The meeting continued the next day, October 14, but the end was already nigh. Brezhnev delivered the main denunciatory speech: "Nikita Sergeyevich, you know my attitude towards you. At a difficult time for you, I honestly, boldly and confidently fought for you and the Leninist line. I had a myocardial infarction then, but even seriously ill, I found the strength to fight for you. Today, I cannot ignore my conscience and would like to make some remarks from Party member to Party member… If you, Nikita Sergeyevich, did not suffer from such shortcomings as a lust for power, self-admiration and a belief in your infallibility, if you had even a little modesty, you would not have allowed the creation of your personality cult. You have made the radio, film and television serve yourself. You have taken a liking to giving instructions to everyone on all issues, but we know that no single person can cope with this task – this is the root of all errors…"
For some time, Khrushchev tried to object, appealing to his colleagues' conscience: "I apologise to all of you if I offended someone or said something wrong, but you all supported our decisions. You were involved in them and voted!" Realising that it was all in vain, the First Secretary fell silent. He was broken and crushed. He agreed to write a request "to be dismissed from office for health reasons".
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On the same day, a Central Committee Plenum started at 18:00, which was opened by strong criticism from Suslov. Khrushchev asked for permission to give a short answer, but the presiding Brezhnev did not dare, remembering the 1957 Plenum. Khrushchev was blamed for 5 C's: corn, communism (the promise to "live under communism"), culture, China (he fell out with Mao) and the Cuban Missile Crisis, as well as his penchant for lofty rhetoric and "showing people what's what". The Plenum immediately relieved him of his duties as First Secretary of the Central Committee, member of the Central Committee Presidium and Chairman of the Council of Ministers "due to old age and deteriorating health".
Khrushchev could no longer fight. He was old and tired. Perhaps the fact that "his Ukrainians" left him was the most distressing. They all betrayed him. They unanimously dismissed him and equally unanimously elected Brezhnev. The Ukrainian Leonid Ilyich did not completely destroy his defeated enemy, personally granting his predecessor a miserly pension.
The retired Khrushchev took an interest in hydroponic gardening and read a lot. In 1968, he started to write his memoirs, although former colleagues hinted that it would be better not to. He did not listen. And died of a heart attack at the Central Kremlin Hospital on September 11, 1971.
A Ukrainian on the throne – and the end of the USSR
It is clear that all these people were more "Russian-Soviet" than Ukrainian. However, when they were in power, the Ukrainian voice in the "Soviet choir" became stronger.
Nevertheless, their replacement was inevitably dictated by the conventions of the genre. "Iron Shurik" Shelepin and Semychastnyi left their high positions in 1967, Shelest in 1972, Polianskyi in 1973 and Pidhornyi in 1977. Marshal Malynovskyi died of natural causes in 1967.
The "Ukrainian mafia" did not disappear, only Brezhnev updated its composition, adding "his men from Dnipropetrovsk", who did not emerge from under the umbrella of "Stalin's old guard". In Moscow, there were melancholy jokes that Russian history was divided into three periods: pre-Petrine, Petrine and Dnipropetrine. The most influential representatives of the "Dnipropetrovsk clan" were such "pillars" of the late Soviet Union as Volodymyr Shcherbytskyi (First Secretary of the Ukrainian Communist Party), Konstiantyn Chernenko (Chairman of the Supreme Soviet Presidium and later General Secretary), Mykola Tykhonov (Chairman of the Council of Ministers), Viktor Chebrikov (head of the KGB) and Mykola Shcholokov (Interior Minister). Leonid Kuchma, the second Ukrainian president, was also part of this clan.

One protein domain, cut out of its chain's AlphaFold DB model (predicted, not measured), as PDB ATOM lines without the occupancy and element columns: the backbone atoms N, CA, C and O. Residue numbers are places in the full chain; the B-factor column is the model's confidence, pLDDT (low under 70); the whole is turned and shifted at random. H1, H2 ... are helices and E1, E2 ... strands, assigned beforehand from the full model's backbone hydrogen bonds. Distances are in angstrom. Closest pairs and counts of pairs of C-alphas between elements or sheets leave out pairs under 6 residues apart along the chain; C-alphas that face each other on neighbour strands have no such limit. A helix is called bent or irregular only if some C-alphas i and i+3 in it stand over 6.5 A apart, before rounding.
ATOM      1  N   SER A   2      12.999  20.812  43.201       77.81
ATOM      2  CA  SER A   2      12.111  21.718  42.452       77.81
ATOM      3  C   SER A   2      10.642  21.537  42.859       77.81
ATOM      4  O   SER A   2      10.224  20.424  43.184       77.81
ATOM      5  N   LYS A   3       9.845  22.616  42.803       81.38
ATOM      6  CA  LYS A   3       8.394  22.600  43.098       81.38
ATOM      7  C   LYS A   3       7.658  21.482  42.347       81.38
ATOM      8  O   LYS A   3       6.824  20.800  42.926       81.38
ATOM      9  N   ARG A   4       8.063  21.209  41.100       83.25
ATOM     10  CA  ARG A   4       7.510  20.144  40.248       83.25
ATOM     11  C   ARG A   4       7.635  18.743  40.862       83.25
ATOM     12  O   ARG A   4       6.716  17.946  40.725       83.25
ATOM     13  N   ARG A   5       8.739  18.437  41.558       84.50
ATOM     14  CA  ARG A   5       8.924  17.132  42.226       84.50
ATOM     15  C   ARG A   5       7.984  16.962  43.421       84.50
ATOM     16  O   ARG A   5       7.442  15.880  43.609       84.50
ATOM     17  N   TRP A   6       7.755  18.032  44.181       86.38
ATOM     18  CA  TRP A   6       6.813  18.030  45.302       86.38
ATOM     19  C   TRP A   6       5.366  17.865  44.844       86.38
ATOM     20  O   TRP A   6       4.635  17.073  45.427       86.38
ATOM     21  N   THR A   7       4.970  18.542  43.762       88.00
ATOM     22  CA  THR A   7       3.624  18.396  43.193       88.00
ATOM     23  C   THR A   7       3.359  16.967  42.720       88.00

Of course, under Brezhnev there were enough Ukrainians not from Dnipropetrovsk in the upper echelons of power: Andriy Kyrylenko (member of the Politburo), Andriy Hrechko (Marshall and Defence Minister) and Vitaliy Fedorchuk (head of the KGB), among others. Together, these Ukrainian functionaries unintentionally brought the Soviet Union, drowning in the sweet, gold-plated Era of Stagnation, to its ignominious and logical conclusion.
Aleksandr Pyzhikov: "…from the late 1970s, the trend of ‘state debauchery’ gained in strength. By then, it could not be opposed. The Soviet project, powered by Russians' belief in a better life, was completely discredited and emasculated by Brezhnev's (Ukrainian) leadership, which paved the way for the collapse of a great country, over which all sorts of rabble were already circling, ready to plunder."
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What else did the Russians want? It was absurd to expect denationalised "Little Russians" to show at least some concern for the Russian Empire, when the ability to care about Ukraine had already been beaten out of them. Besides, these "Little Russians" retained the characteristic of the Ukrainian soul that forces Ukrainians to fight against a lack of freedom in any time or place. First, they helped Khrushchev deal with Stalin's "personality cult" and then liquidated Khrushchev's own "personality cult".
After all, it is time the Russians understood once and for all that Russian ideas for a "better life" – with top-down governance, disorder, camps, stupidity and starvation – are categorically unacceptable for Ukrainians. Sooner or later, with armed force or a well-fed bureaucracy, Ukrainians will always ruin their "better life". So it is in the Russians' interests not to try to drag us back into it…
Translated by Lidia Wolanskyj